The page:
HL7 is the closest there is to a standard for medical records but it isn't open in the free as in speech sense.

  5. A J Stiles

    Time for a new law

    If you cease selling or supporting a software product, you should be obliged to release the complete Source Code and Build Instructions, in order that others can step into the market you have vacated. Otherwise, you are obliged to support it as long as anyone is using it. If for some reason (e.g. loss of Source Code due to poor backup practices) you are unable to supply the necessary Code in full, a hefty fine should be applied.

    1. Callam McMillan

      Re: Time for a new law

      That's a stupid idea. Unless there is a SLA in effect saying that "This software will be supported until [date]" then there is nothing to prevent companies from taking a step back and saying that "We no longer wish to support this." To address your idea directly, when they do that, it doesn't mean they stop owning the code or being able to exploit it, so no, they shouldn't have to release their source and let others profit off their work, and it should be up to the customer to move on.

      1. A J Stiles

        Re: Time for a new law

        No. Software vendors should not be allowed to leave their customers in the lurch like that.

        You want to sell software, fine; but you have to understand that in deciding to sell software, you have accepted a responsibility towards your customers. Abdication of that responsibility costs those who put their faith in you significant amounts of time and money, and should not go unpunished.

        1. Jonathan Carlaw

          Re: Time for a new law

          You can write a law to that effect, but the main result will be a huge price hike in software - if it's not selling, then the cash to pay for support / development has to come from elsewhere - and that either means much higher prices to purchase in the first place, or hefty on-going support charges.

        2. Matt W

          What's so special about software???

          When the BBC canned my favourite TV show they weren't obliged to handover the equipment and cast to me so I could film my own new series

          When Toyota stopped producing my favourite car they didn't hand over the production tooling so I could build my own

          So why should software companies hand over source when they choose to end a product?

          If systems are mission critical then the purchaser should ensure the contract includes sufficient warranty, support and notice periods to find a replacement should the need arise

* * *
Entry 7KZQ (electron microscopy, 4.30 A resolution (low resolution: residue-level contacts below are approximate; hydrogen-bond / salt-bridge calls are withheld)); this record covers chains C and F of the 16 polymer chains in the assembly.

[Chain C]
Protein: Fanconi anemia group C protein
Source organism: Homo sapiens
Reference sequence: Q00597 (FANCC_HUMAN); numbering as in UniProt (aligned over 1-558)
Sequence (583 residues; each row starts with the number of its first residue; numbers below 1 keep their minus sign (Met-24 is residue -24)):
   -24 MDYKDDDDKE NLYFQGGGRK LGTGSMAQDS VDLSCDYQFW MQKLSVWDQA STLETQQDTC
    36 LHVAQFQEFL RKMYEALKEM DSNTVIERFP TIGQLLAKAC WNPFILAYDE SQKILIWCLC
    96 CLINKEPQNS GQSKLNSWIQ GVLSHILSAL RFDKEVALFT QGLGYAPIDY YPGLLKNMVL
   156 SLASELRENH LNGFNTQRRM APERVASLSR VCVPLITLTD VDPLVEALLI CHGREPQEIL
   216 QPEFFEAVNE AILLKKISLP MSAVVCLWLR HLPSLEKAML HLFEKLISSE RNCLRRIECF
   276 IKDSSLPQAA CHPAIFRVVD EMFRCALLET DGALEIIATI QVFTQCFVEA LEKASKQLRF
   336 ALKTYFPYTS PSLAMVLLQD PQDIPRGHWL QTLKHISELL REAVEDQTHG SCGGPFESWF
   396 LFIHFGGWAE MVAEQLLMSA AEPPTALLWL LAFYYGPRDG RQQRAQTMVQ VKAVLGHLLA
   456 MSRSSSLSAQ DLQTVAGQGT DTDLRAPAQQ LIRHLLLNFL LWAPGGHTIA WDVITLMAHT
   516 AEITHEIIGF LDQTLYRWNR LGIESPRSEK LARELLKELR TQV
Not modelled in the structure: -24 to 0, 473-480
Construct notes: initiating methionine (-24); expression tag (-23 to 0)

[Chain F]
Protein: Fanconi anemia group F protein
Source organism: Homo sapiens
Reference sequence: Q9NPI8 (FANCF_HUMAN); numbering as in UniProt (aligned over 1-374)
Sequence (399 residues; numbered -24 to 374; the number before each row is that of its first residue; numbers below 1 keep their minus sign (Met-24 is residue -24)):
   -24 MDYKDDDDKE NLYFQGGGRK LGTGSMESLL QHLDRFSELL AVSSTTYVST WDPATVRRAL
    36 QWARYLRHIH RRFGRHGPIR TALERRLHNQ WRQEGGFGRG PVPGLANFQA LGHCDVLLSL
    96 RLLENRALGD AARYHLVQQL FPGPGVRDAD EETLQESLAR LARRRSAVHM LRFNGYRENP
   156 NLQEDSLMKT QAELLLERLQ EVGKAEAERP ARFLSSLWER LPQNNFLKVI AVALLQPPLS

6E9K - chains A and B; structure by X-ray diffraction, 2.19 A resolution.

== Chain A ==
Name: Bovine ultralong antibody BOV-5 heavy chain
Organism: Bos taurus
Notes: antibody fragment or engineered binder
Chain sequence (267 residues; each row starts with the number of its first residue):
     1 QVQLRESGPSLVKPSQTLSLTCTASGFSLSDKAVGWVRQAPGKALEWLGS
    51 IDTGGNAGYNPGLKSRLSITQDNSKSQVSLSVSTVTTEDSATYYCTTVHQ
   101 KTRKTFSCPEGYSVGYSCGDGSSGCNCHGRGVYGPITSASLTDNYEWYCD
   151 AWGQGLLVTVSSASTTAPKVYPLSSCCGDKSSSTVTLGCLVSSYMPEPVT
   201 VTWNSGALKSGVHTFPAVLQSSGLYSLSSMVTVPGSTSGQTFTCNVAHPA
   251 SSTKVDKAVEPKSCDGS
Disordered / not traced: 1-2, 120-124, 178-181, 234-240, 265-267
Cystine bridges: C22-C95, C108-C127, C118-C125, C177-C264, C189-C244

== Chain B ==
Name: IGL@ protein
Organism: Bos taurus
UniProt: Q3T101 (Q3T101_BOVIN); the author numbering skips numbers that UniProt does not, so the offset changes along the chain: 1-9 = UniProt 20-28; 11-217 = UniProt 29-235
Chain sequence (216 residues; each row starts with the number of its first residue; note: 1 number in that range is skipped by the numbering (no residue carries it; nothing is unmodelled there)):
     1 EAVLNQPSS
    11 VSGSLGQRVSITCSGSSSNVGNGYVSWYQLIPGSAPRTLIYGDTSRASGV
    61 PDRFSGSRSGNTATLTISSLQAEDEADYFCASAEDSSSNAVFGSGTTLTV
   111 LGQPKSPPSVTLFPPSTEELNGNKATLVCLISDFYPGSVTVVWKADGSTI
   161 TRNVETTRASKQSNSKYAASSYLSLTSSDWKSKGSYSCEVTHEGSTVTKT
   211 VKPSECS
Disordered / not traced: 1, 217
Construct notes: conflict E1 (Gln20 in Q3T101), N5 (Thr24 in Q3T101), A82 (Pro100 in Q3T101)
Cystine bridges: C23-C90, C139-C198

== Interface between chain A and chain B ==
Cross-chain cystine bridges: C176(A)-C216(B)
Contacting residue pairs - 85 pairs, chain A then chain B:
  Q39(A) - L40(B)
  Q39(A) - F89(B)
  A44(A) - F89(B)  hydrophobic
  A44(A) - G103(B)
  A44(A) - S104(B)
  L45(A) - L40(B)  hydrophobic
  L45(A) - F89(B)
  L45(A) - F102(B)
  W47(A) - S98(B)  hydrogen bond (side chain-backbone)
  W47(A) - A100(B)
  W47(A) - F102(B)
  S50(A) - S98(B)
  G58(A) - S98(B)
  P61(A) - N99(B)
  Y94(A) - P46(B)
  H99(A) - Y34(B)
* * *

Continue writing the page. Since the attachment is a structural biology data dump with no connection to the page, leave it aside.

1. Matt Hamilton

            Re: What's so special about software???

            The difference being that when Toyota stopped manufacturing your car there were no doubt dozens of other companies out there still producing pattern and OEM parts for it for as long as the demand was there. You will find owners groups online with workshop manuals and peer support. You will find Haynes manuals, you will find youtube videos from enthusiasts.

            Alas, this is changing as the automotive world gets more and more proprietary and relies more on proprietary tools and software in their vehicles to lock you into their way of doing things and only using their authorised suppliers.

            With software in this case they are shipping compiled binaries. There is no source code, their is no 3rd party support groups. This is why it is so important the the NHS move more to Open Source software as it will help protect them from risks such as shown here.


        3. Allonymous Coward

          Re: Time for a new law

          Three words: source code escrow.

          1. Callam McMillan

            Re: Time for a new law

            I'm not seeing what that would accomplish. Code escrow is for when you're delivering code as part of a contract, I don't see how it can be used when you're selling a compiled product to multiple customers.

            1. jeffdyer

              Re: Time for a new law

              it means that if the vendor goes tits up overnight then the clients could get access to the source code. it's another safety mechanism for the client should they choose to pay for the option

        4. Callam McMillan

          Re: Time for a new law

          Who said customers are being left in the lurch? Computer software (Unless you happen to be Richard Stallman) is a commercial product that is developed to make money, not to make the world a better place full of rainbows and unicorns. They have no responsibility to their customers beyond what they promise under contract.

          If I buy an AV package for my system, it will usually come with a one year subscription. When that year is up, I no longer expect them to support my software and the software will stop working.

          When I purchase a copy of Windows, I know that on a specified date, I will no longer be able to receive updates, although it will continue to work.

          If I buy a piece of specialist software, then I wouldn't expect anything beyond the initial contract in terms of support or warranty.

          Therefore I am not seeing how they've abdicated that responsibility by saying that they are no longer going to support the software. Or in your opinion, how long should they support it for? 10 years? 15? Perhaps 25 years since this is the NHS?